Korean Conflict 311.
(photo credit: Associated Press)
Leaked US diplomatic cables show China's frustration with communist ally North Korea and speculate Beijing would accept a future Korean peninsula unified under South Korean rule, according to the documents released by whistle-blowing website Wikileaks.
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The memos indicate the enormous import American and South Korean diplomats place on China's attitude toward the future survival of the isolated and impoverished hard-line communist regime in Pyongyang.
The release of the documents follows new tensions in the region with North Korea unleashing a fiery artillery barrage on a South Korean island that killed four people a week ago. The regime also warned that joint US-South Korean naval drills this week had pushed the peninsula to the "brink of war."
China "would be comfortable with a reunified Korea controlled by Seoul and anchored to the US in a 'benign alliance' as long as Korea was not hostile towards China," then-South Korean vice foreign minister, Chun Yung-woo, is quoted as telling US ambassador to South Korea, Kathleen Stephens, in February.
The diplomatic cables warned, however, that China would not accept the presence of US troops north of the demilitarized zone that currently forms the border between the two Koreas.
Economic opportunities in a reunified Korea could further induce Chinese acquiescence, Chun said.
Chun predicted the government in Pyongyang would last no more than three years following the death of ailing leader Kim Jong Il, who is seeking to pass power to son Kim Jong Un, a political ingenue in his 20s.
While China favors maintaining the status quo, it has little ability to stop a collapse and less influence over the authorities in Pyongyang than is widely believed.
"Beijing had 'no will' to use its economic leverage to force a change in Pyongyang's policies," Chun said, adding the North Korean leadership would continue refusing to dismantle its nuclear program in the absence of a more forceful Chinese approach.
Chun also dismissed the possibility of Chinese military intervention if North Korea threatened to descend into chaos.
is preparing to handle any outbreaks of unrest along the border that
could follow a collapse of the regime. Chinese officials say they could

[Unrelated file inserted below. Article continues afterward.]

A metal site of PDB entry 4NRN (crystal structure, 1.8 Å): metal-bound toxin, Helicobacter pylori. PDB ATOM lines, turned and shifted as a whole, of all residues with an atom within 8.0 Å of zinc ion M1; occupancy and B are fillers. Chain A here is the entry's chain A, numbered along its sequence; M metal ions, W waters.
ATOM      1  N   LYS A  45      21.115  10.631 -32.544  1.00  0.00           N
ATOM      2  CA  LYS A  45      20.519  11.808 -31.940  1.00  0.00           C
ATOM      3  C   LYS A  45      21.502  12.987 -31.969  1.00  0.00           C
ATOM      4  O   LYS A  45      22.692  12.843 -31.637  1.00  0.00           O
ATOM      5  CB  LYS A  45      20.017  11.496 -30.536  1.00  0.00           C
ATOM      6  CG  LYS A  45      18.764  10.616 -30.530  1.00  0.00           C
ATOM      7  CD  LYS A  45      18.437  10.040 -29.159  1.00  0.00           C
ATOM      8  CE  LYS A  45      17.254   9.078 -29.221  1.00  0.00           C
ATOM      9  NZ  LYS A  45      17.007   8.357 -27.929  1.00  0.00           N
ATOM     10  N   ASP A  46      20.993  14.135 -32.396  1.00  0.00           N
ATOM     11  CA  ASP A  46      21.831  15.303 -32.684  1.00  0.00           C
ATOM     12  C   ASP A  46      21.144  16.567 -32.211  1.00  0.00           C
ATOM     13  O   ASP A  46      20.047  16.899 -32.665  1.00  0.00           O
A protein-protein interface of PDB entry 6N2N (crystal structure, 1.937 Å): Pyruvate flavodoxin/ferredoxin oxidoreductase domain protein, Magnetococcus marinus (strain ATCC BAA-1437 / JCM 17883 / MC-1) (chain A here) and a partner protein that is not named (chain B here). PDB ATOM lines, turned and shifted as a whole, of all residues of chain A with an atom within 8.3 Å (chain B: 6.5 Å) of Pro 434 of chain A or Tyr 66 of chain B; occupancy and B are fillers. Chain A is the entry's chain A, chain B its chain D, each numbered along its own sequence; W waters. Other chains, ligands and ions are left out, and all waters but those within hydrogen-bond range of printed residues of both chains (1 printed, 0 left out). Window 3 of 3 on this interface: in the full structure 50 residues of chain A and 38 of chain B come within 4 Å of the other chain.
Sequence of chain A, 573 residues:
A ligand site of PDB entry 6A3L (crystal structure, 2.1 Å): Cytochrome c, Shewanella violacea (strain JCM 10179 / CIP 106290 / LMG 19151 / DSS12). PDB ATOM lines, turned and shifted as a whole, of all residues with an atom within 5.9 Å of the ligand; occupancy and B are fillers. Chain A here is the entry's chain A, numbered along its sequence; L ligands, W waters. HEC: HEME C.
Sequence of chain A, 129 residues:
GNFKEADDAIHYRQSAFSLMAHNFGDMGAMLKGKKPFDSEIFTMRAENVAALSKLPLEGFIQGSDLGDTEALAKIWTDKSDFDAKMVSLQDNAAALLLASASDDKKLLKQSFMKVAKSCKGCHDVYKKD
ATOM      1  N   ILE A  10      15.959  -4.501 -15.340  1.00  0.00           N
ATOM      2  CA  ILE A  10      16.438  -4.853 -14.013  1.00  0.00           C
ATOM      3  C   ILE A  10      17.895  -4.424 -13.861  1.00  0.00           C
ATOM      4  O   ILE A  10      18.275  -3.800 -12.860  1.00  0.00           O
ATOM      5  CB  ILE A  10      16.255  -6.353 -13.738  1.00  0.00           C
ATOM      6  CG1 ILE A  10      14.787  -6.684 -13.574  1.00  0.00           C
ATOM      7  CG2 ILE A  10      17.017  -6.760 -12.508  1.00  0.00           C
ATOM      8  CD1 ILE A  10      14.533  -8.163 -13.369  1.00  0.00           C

deal with up to 300,000 refugees but might have to seal the border to
maintain order, the memos said, citing an unidentified representative of
an international aid group.
Chinese officials are also quoted as
using mocking language in reference to North Korea, pointing to
tensions between the two neighbors in contrast to official statements
underscoring strong historical ties.
Then-Deputy Foreign Minister
He Yafei is quoted as telling a US official in April 2009 that
Pyongyang was acting like a "spoiled child" by staging a missile test in
an attempt to achieve its demand of bilateral talks with Washington.
Secretary of State Hillary Rodham Clinton asserted Monday that
WikiLeaks acted illegally in posting the material. Officials around the
world have said the disclosure jeopardizes national security, diplomats,
intelligence assets and relationships between foreign governments.
Five international media organizations, including The New York Times
and Britain's the Guardian
newspaper, were among those to receive the documents in advance.
to the heightened tensions, North Korea revealed two weeks ago the
existence of a uranium enrichment facility that could provide the
country with a second route for building a nuclear bomb.
has largely rebuffed calls to use its influence to force Pyongyang to
moderate its behavior, while opposing harsh economic sanctions or
international censure. Beijing has responded to the latest crises by
repeating calls for a return to long-stalled, six-nation
denuclearization talks that the North has rejected.
the chairman of North Korea's Supreme People's Assembly, Choe Thae Bok,
arrived in Beijing Tuesday for a five-day visit following a call last
week from China for emergency consultations. Japan also says it will
send an envoy for talks.
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